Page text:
View of “Maurizio Cattelan: All,” 2011. Photo: David Heald.

View of “Maurizio Cattelan: All,” 2011. Photo: David Heald.

Maurizio Cattelan

View of “Maurizio Cattelan: All,” 2011. Photo: David Heald.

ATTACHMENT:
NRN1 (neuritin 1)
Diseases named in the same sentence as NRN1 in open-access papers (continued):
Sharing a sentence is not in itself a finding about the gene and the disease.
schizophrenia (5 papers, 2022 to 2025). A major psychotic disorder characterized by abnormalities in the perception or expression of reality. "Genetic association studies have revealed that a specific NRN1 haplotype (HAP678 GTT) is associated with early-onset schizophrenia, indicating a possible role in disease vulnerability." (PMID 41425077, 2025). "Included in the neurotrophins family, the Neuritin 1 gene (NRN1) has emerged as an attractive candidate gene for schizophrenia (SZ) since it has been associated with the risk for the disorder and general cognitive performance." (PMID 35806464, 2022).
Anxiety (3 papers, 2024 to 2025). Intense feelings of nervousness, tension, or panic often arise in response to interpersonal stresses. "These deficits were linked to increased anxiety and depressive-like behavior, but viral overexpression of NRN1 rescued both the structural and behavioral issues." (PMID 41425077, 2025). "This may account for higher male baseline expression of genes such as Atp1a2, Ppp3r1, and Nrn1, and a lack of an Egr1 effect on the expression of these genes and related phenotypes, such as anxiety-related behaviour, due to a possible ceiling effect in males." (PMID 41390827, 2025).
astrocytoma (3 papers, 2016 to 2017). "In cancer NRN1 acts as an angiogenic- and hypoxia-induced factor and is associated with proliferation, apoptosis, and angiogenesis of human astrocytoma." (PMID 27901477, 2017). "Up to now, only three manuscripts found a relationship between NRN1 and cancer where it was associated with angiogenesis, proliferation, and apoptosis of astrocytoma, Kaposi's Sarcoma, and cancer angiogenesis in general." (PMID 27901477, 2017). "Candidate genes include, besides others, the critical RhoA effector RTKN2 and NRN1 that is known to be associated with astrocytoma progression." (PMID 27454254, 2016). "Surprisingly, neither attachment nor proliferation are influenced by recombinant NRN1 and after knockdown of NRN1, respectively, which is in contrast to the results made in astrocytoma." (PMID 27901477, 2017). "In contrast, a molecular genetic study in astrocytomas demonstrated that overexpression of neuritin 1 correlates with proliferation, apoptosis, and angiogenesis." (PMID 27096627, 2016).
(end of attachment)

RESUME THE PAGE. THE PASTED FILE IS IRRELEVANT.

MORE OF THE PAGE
THIS PAST NOVEMBER, the Italian website Doppiozero published a text by Marco Belpoliti titled “The End. Berlusconi & Cattelan,” in which the author and literary critic notes the coincidence of Silvio Berlusconi’s resignation as Italy’s prime minister and Maurizio Cattelan’s announcement that he will retire from the art world after the exhibition “All”—his current bombastic retrospective at the Guggenheim in New York. Yet Belpoliti doesn’t think this is the last we’ll see of either of them: Berlusconi and Cattelan may be saying farewell, but in fact they will, in one form or another, be among us for some time. And this is not the only parallel Belpoliti detects between the artist and the politician. These two figures, perhaps the most talked-about Italian celebrities worldwide, have been more adept at taking advantage of the media than have any of their compatriots. The

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